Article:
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Failure to pay ethics fine could cost Bruce Franks about $75,000

Failure to pay ethics fine could cost Bruce Franks about $75,000

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After not making a payment in 10 months on a negotiated $14,000 fine, the Missouri Ethics Commission now contends that former Missouri Rep. Bruce Franks Jr. owes the state more than $89,000.

The state earlier this month filed suit against Franks, saying he's not made a payment on the lower fine that was negotiated last year.​

The suit, called a verified petition for collection, says Franks' failure to make a payment on the agreed-upon amount now causes the remaining $75,000 of the fine to be restored.

A summons issued Monday set a hearing date on the matter for Jan. 4 in Cole County Circuit Court.

​On Nov. 6, 2019, Franks agreed to the commission's finding that he used campaign donations for personal expenses and failed to file accurate campaign reports involving thousands of dollars in contributions and expenditures.

The day after that agreement was signed, Franks signed another pact that required him to pay only $14,000 of the full $89,000 fine — provided that he made monthly payments of $250, beginning in January 2020.

The commission's complaint was filed by Assistant Attorney General Reed J. Rosenblum and verified by commission director Elizabeth L. Ziegler.

Franks does not dispute the lack of payments, but said he now plans to fight the commission's original finding.

"Not everyone who takes a plea bargain is guilty," Franks said by phone Monday. "But at the time, there was so many things going on that it was easier to just take the deal."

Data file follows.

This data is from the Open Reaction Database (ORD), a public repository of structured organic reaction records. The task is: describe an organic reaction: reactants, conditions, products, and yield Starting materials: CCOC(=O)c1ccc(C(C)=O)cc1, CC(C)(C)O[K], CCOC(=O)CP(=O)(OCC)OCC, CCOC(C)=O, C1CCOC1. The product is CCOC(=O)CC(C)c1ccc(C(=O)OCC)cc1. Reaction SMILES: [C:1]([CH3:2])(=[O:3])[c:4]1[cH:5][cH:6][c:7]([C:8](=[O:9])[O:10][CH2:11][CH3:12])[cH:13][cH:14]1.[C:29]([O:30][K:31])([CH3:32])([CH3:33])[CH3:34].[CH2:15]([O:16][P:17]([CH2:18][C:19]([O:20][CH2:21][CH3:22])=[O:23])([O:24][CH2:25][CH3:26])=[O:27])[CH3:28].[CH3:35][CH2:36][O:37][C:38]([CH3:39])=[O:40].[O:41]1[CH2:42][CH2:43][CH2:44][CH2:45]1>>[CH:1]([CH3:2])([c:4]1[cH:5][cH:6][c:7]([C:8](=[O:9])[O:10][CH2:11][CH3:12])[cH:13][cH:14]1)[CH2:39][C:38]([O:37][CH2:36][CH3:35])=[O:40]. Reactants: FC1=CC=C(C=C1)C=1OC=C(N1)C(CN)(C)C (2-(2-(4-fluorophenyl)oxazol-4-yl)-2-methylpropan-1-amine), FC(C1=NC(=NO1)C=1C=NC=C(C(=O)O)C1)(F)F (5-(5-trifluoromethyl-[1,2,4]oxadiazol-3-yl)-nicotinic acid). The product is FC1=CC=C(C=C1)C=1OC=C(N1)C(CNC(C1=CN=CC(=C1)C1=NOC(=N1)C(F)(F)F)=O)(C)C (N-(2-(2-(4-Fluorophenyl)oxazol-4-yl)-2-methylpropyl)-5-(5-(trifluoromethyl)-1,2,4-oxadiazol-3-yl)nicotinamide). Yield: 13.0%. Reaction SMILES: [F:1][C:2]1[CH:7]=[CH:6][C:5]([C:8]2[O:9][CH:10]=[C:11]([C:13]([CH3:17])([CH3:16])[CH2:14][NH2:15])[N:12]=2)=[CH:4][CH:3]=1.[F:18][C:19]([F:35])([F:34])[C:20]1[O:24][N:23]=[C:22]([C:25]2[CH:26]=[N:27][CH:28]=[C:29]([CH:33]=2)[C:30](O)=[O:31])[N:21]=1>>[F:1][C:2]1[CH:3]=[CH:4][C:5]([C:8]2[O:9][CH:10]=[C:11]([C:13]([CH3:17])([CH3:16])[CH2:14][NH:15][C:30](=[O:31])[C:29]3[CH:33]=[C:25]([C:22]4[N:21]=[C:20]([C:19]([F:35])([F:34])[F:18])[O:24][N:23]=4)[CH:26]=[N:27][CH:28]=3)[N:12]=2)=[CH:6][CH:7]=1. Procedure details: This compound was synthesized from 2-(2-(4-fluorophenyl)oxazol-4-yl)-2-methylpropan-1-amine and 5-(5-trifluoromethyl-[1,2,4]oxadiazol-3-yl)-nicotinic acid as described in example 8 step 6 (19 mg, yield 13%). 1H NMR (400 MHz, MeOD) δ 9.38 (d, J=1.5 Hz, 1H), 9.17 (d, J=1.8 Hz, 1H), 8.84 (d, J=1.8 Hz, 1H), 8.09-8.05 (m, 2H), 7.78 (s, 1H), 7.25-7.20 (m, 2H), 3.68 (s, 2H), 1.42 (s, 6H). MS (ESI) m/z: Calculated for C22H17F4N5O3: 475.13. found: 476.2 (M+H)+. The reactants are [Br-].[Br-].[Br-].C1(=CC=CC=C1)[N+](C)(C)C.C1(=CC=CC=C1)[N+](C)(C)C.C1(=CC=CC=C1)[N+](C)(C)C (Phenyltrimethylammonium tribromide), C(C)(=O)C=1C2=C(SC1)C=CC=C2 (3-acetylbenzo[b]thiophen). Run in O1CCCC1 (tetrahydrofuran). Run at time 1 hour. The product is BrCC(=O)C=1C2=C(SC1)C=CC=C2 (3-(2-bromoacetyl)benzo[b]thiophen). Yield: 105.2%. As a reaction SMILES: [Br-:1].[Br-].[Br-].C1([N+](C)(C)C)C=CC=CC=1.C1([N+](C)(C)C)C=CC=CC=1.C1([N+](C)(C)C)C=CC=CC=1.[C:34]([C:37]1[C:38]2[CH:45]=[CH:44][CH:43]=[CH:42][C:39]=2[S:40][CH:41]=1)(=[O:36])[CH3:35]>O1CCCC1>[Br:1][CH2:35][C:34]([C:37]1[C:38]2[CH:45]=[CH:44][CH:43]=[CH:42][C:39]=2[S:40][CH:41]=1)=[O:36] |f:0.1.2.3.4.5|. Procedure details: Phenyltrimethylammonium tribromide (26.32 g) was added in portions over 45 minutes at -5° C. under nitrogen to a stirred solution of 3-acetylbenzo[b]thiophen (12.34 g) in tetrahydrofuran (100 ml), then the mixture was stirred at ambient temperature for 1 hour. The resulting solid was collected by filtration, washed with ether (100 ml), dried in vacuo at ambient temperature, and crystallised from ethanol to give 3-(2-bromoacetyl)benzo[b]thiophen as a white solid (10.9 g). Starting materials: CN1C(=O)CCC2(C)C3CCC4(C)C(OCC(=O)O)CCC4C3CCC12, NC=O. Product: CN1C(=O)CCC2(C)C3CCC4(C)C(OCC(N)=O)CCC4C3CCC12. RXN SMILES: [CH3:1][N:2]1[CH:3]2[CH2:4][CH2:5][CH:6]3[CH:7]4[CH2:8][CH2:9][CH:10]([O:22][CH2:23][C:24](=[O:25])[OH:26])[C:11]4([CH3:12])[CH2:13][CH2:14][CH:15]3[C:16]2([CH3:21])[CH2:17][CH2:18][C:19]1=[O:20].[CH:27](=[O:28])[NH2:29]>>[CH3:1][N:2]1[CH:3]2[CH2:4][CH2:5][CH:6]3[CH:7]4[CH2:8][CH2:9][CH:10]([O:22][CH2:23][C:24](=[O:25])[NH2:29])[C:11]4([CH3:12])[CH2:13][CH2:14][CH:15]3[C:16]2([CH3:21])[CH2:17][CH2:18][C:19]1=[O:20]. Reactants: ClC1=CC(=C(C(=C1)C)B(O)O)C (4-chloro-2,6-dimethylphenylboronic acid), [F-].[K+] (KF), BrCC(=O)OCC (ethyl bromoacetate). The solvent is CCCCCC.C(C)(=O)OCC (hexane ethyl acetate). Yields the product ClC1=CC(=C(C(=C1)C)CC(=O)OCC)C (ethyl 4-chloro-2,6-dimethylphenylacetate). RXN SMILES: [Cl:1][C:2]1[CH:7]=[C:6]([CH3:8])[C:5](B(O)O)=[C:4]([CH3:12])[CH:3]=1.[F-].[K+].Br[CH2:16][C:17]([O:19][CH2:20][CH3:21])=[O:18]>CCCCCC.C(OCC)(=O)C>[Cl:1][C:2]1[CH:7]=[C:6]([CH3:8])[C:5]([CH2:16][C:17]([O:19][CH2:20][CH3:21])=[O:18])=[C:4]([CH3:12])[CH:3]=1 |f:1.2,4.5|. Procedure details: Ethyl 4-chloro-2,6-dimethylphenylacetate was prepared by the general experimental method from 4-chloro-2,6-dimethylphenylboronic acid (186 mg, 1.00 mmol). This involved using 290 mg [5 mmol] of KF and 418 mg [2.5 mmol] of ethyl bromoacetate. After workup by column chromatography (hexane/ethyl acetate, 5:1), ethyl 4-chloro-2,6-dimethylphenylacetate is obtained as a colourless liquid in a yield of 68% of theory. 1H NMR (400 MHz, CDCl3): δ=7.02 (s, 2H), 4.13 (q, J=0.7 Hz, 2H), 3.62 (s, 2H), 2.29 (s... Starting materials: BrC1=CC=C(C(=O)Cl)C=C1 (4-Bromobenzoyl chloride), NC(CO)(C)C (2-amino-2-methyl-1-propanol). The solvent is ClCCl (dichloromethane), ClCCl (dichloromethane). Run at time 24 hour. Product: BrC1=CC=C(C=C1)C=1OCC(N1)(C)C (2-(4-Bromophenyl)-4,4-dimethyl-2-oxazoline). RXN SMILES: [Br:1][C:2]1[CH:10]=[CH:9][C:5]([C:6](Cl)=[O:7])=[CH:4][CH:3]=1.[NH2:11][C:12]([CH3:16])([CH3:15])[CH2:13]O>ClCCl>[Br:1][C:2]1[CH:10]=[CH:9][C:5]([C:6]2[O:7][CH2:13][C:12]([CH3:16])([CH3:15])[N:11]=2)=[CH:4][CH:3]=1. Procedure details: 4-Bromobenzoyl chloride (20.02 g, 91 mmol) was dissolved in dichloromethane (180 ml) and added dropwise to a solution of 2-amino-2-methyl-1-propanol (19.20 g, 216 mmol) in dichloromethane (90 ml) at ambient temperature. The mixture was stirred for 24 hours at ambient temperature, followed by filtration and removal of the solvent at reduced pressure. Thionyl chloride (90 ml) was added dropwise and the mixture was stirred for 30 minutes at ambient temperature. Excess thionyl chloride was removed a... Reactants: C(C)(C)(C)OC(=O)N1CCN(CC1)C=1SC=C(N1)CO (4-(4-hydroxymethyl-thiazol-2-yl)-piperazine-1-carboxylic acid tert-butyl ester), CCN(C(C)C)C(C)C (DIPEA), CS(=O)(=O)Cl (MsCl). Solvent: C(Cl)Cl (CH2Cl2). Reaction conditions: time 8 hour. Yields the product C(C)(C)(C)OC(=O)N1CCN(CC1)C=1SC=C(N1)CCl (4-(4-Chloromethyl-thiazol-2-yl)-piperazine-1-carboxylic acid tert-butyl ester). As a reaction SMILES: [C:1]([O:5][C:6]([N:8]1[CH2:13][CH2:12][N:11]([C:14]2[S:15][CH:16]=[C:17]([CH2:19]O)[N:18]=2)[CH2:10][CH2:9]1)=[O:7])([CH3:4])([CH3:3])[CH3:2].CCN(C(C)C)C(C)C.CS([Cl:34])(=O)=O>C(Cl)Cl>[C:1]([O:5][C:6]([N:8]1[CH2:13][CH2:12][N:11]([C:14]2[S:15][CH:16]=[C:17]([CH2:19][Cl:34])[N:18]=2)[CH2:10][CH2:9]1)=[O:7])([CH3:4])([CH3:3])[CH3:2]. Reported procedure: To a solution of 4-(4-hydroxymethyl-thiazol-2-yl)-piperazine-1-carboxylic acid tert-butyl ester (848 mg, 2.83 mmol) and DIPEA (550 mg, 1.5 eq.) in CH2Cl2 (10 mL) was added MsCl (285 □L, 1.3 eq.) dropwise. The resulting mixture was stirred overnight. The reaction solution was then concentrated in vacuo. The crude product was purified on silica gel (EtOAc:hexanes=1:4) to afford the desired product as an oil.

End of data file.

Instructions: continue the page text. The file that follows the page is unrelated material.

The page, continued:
Franks said that after having had time to review the commission's records, he plans to challenge the ruling and says it was based on "false complaints."

Franks, an activist and community organizer, moved into the public eye in 2014 during the protests in Ferguson. 

He was first elected to the state Legislature in 2016, unseating incumbent Penny Hubbard. He was re-elected in 2018.

Also in 2018, Franks filed for bankruptcy. Then in 2019, television station KMOV reported there were discrepancies in time sheets submitted by Franks to a taxpayer-funded jobs agency where he worked.

Franks resigned his seat in May 2019, saying he needed to focus on his mental health and family issues.

Since then, Franks has remained in the public eye:

In January, a documentary about him, "St. Louis Superman," was nominated for an Oscar. On Monday, the Critics Choice Association announced that the film had won the group's annual award for best short documentary

In March, Franks posted a battle rap that lambasted St. Louis Mayor Lyda Krewson for her office's investigation of the time-sheet issues reported by KMOV.

Then in August, Franks was one of eight people arrested at a protest in Phoenix to commemorate the fatal shooting of Michael Brown, who was killed in August 2014 by a Ferguson police officer.

Franks filed a $2.4 million lawsuit against the city of Phoenix in September, claiming the charges from the Brown protest were political prosecution.

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